Opinions should be supported by facts

Jun 27th, 2009 | By | Category: Blogs, Opinions

by Mike Courson

We’ve all heard what opinions are like. Everyone has one and they all stink! Actually, not all of them do, and it’s time to debunk the myth that “well that’s just your opinion.”

Years ago in school, we had an activity where we were given an unimportant event, say the arrival of the blue M&M, and asked what we thought about it. We could not say we did not care. The activity must have worked because I have more opinions than I know what to do with.

A good opinion is just an extension of the scientific method. Reasonable people can look at a situation, take the applicable facts, and make some kind of conclusion—often times an opinion because a degree of certainty is lacking, and a degree of personality is injected in its place.

Bad opinions have no real basis. These are often personal, inflammatory attacks because a solid conclusion cannot be reached with known facts. Think Rush Limbaugh attacking Michael J. Fox and his Parkinson’s disease. Think Ann Coulter attacking 9/11 widows. Think Sean Hannity and Glenn Beck warning us of the dangers of Obama’s presidency. There is never any fact, just comments that evoke visceral reaction from those who agree and disagree. Frankly, it is this type of opinion that gives all opinions a bad name.

Opinions are different than preferences. Preferences really do not require a factual basis. My opinion is that preferences are often mistaken for opinions for this reason. I may enjoy a certain type of food, but I do not have the empirical data to convince others they should also like it. Sexual preference can certainly be included in this group. While many have the opinion that sexual preference is up to the individual, no one has ever provided real evidence for why they feel what they feel and not the other way. It simply is what it is and we never even think about it.

Finally, both the truth and opinions are tied to perception. Imagine someone striking another person. A police officer arrives and wants just the facts, ma’am. To one witness, the truth is the victim was punched. Another victim is positive the victim was slapped. If I were a juror, the difference between a punch and slap could mean a lot in a courtroom.

What if that officer took it upon himself to make the decision in his report? In my opinion, it would be irresponsible to specify whether the victim was slapped or punched. That opinion is based on precision of language. The officer should say the victim was “struck,” and leave the rest to a jury to decide the severity of the blow.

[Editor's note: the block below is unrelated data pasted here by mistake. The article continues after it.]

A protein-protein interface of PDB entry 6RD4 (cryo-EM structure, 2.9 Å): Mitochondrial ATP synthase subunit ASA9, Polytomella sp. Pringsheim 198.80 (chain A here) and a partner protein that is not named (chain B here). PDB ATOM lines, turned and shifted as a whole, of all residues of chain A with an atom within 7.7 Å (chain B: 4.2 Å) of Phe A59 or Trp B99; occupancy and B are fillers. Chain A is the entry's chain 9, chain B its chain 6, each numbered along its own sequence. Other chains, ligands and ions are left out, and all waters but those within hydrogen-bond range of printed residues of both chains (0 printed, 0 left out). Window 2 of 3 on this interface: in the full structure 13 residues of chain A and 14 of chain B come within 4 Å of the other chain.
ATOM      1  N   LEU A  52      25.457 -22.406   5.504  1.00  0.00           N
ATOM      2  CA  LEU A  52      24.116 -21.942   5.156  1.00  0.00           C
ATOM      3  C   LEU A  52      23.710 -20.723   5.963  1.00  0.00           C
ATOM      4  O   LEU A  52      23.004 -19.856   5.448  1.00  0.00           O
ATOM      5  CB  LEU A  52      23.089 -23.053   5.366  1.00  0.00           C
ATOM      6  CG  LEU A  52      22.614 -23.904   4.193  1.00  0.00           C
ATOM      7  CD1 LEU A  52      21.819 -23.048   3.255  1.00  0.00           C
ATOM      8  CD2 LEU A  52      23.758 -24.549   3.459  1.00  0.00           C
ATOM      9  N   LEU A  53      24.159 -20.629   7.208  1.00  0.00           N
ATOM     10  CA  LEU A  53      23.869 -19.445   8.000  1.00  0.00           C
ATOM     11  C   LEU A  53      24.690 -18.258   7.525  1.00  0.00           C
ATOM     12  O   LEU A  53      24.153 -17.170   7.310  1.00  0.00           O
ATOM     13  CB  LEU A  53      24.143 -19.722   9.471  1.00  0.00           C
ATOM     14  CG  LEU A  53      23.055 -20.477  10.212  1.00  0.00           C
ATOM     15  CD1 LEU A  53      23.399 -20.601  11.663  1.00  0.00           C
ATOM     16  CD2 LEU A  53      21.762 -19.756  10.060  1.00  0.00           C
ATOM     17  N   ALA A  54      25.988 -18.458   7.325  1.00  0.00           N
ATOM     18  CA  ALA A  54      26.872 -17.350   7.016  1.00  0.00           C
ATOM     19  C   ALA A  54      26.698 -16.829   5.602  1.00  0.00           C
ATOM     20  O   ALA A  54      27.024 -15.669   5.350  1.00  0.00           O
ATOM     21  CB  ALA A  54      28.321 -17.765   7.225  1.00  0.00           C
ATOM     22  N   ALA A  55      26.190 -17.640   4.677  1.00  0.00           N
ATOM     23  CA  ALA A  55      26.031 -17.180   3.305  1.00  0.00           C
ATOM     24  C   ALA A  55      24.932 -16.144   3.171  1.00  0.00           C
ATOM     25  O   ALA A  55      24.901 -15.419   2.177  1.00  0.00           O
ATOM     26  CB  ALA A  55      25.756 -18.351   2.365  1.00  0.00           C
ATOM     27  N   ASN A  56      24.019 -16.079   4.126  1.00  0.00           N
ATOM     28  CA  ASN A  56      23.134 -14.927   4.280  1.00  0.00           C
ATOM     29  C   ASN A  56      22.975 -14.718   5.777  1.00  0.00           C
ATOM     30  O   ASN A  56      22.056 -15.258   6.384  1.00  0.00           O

In a recent friendly debate with a friend, he told me the difference between he and I was that he knew he was right, and I only thought I was right. And I said right, just like all those people who knew they were right but later found out they were wrong. This concept is featured in the movie “Doubt,” where a woman makes a decision with no evidence, and has to live with her decision, right or wrong.

I have always found it interesting that I fall in the category of someone knowledgeable and admirable when I agree with someone, but when I disagree with that same person, the difference becomes a matter of opinion. But is it really?

I generally do not pull opinions out of thin air—those are preferences—so if I have an opinion, I have probably done some sort of research. If I think my research and the logic involved are better than what the other side offers, a disagreement ensues. That is not a matter of differing opinions. That is a matter of one side making more sense than the other, and me changing my mind if need be to accommodate the more logical idea. To hold to the idea that does not make sense just because it feels good or is what I know best is irresponsible. At best, it should be reduced to a preference and left at that.

It is never easy to offer an unpopular idea to a bunch of strangers, or even to loved ones. There is always the very real chance of rejection. But isn’t that the point of education? Free speech? Freedom of thought? Imagine a college classroom where whatever the instructor says is accepted as absolute truth. Nonsense! Yet the student who asks questions is looked down upon at least by his peers, if not also his instructor. I’ve always thought if the side making the claim is so sure of itself, it should be able to handle questions without resorting to personal attacks. As mentioned earlier, that usually means it lacks the facts to back the opinion.

So my opinion is that an opinion is not inflammatory merely because it is unpopular. Might has never made right, and it is those arguing against the majority that often affect the greatest change on society. Sadly, those arguments are often only heard after some form of tragedy. That, in my opinion, is no way to run a free society.

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2 comments
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  1. Opinions are generally perspective based conclusions, which should be developed by arguments, supported by facts

  2. “Think Rush Limbaugh attacking Michael J. Fox and his Parkinson’s disease. Think Ann Coulter attacking 9/11 widows. Think Sean Hannity and Glenn Beck warning us of the dangers of Obama’s presidency.” And in nearly the same breath, “But isn’t that the point of education? Free speech? Freedom of thought?” You suggest that we deny those freedoms to Limbaugh, Coulter, Hannity, and Beck.

    Maybe those are freedoms when they are convenient to you.